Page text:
Warrington bomb reaction 'emboldened' IRA, reveals newly-released State Papers

Warrington bomb reaction 'emboldened' IRA, reveals newly-released State Papers

THE IRA were "emboldened" by the "intense public reaction" to the 1993 Warrington bomb attack that claimed the lives of two children, according to newly-released State Papers.

Two bombs exploded in the north-west town on March 20, 1993, claiming the lives of three-year-old Johnathan Ball and Tim Parry, 12, who died five days later.

The attack sparked widespread condemnation in Britain, Ireland and across the world.

However, according to the newly-released papers, the reaction spurred on the IRA, who were in the midst of a bombing campaign in Britain.

One document stated: "While the Warrington bomb led to enormous criticism of the Provisional IRA in Ireland and internationally, the IRA have been, if anything. emboldened by the reaction in Britain to their bombing campaign there."

Economic impact

The attacks were part of the IRA's bombing campaign in Britain in the 1990s, which was designed to cause economic instability in Britain in the hope of achieving a united Ireland.

The same document reveals the IRA claimed their 1993 bombings — which included the Bishopsgate bomb in London in April — caused £1.2billion worth of damage.

However, in a letter from Joe Hayes to Seán Ó hUiginn, Assistant Secretary of the Anglo-Irish Division at the Department of Foreign Affairs, it was speculated that the financial impact would not be a problem.

Indeed, the bombings would only lead to calls for an "enhanced security response" from right-wing Tories.

"The bombings will undoubtedly surface during the coming week, probably at Prime Minister's questions and the Tory right-wing will press their predictable demands for an enhanced security response," he wrote.

"This time round, however, the usual voices may be stiffened by the addition of some London-based MPs and, behind the scenes, by powerful voices who represent the interests of various financial institutions in the City of London.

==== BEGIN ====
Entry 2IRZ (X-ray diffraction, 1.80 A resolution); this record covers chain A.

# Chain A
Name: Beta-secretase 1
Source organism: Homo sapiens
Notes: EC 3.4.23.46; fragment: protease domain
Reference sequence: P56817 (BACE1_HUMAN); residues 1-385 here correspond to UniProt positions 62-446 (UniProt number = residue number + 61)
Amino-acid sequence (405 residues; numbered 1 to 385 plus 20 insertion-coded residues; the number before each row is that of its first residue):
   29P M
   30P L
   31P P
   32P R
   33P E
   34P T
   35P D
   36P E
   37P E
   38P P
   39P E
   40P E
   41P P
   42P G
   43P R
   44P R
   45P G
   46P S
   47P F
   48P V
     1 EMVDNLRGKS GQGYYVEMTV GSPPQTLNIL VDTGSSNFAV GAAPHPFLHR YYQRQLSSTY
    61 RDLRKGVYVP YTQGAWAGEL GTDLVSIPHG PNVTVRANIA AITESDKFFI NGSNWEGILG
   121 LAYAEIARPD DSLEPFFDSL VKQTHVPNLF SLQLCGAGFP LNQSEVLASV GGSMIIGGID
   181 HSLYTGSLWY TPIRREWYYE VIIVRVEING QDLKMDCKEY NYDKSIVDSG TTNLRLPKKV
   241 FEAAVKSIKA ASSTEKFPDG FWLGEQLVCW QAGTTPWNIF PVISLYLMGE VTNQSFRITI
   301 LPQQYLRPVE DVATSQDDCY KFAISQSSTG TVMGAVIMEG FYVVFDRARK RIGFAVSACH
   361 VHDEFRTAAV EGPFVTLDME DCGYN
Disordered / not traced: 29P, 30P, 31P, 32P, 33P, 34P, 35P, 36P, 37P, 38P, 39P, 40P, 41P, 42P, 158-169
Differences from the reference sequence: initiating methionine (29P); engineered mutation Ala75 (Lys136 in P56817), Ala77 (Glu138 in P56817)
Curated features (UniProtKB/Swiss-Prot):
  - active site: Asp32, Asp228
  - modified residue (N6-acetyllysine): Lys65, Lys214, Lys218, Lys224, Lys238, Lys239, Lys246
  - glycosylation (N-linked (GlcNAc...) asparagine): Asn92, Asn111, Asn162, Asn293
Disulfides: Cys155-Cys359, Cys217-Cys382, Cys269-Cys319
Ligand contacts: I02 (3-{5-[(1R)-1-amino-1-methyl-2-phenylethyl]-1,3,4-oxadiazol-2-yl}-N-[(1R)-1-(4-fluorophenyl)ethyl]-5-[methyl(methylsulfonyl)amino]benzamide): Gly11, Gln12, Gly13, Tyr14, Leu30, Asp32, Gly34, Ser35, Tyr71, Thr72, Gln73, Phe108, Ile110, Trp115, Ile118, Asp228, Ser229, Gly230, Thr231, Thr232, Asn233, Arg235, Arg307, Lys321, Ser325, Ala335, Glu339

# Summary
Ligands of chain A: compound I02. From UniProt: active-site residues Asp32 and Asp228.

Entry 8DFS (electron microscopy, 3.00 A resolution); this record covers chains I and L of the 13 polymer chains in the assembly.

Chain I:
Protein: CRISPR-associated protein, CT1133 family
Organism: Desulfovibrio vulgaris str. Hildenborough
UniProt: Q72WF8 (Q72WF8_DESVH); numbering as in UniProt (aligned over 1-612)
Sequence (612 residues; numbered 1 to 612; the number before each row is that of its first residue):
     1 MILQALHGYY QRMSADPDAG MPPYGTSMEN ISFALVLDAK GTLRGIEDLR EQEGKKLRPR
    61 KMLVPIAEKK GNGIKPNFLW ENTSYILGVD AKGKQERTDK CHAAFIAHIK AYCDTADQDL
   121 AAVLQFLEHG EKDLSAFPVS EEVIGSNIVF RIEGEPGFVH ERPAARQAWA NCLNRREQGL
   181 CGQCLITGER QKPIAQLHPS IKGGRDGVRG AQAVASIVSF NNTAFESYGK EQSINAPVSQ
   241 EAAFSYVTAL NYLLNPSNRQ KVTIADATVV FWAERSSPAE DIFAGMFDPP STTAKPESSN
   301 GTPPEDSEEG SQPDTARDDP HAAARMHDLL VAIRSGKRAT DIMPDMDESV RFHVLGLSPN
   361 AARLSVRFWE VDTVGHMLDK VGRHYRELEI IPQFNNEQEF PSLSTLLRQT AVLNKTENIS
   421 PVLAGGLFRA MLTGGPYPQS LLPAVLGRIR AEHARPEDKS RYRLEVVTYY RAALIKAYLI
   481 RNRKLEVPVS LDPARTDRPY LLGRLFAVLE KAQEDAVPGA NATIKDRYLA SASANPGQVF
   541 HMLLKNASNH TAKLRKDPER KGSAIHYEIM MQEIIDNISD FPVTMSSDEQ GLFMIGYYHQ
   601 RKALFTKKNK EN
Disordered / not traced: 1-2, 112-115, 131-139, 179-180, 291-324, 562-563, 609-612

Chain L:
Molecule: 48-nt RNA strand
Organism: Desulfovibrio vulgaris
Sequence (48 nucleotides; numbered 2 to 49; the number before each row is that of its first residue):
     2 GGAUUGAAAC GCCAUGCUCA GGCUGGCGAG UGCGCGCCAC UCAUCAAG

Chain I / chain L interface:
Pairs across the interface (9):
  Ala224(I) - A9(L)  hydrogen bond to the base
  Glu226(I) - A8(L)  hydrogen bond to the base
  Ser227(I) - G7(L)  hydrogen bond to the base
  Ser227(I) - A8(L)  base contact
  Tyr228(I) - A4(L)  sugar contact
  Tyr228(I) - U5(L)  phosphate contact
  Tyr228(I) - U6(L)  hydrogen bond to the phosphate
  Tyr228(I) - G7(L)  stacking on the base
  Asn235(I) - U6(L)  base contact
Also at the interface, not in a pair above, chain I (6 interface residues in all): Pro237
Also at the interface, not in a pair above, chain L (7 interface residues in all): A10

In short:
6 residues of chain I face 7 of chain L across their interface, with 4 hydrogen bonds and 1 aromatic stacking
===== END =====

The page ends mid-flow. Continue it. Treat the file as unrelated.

"In the case of London, much is made of the city’s ability to absorb the danger and inconvenience of terrorist threat."

Bulger killing exacerbated public reaction

In a confidential memo to Ó hUiginn, Irish Ambassador to Britain Joseph Small said the age of the Warrington victims accounted for much of the outrage, coming as it did just weeks after another tragedy in north-west England.

Tensions were already high following the murder of James Bulger on February 12, 1993.

"In terms of fatalities and numbers injured, Warrington does not figure highly on the IRAs list of atrocities in Britain," wrote Small.

"Inevitably, however, the killing of the two children touched a sensitive nerve and sparked off an intense public reaction."

James Bulger was murdered three weeks before the Warrington bombing (Image: BWP Media via Getty Images)

He added: "Reaction to the Warrington bombing was coloured by the Bulger murder and both events became inextricably linked in the public mind, adding to the sense of insecurity and concern here about the apparent collapse of public order and morality."

Despite the outrage, Small revealed the reaction to the Irish community on the ground was relatively minor, although the Irish Embassy received threatening phone calls and the Irish club in Warrington was targeted by vandals.

"The overall reaction to the Irish community was very mild, however, and a measure of how far things have improved compared to the 1970s when the anti-Irish backlash was very severe," said Small.

He added: "Most thinking British people no longer blame their Irish neighbours for the IRA."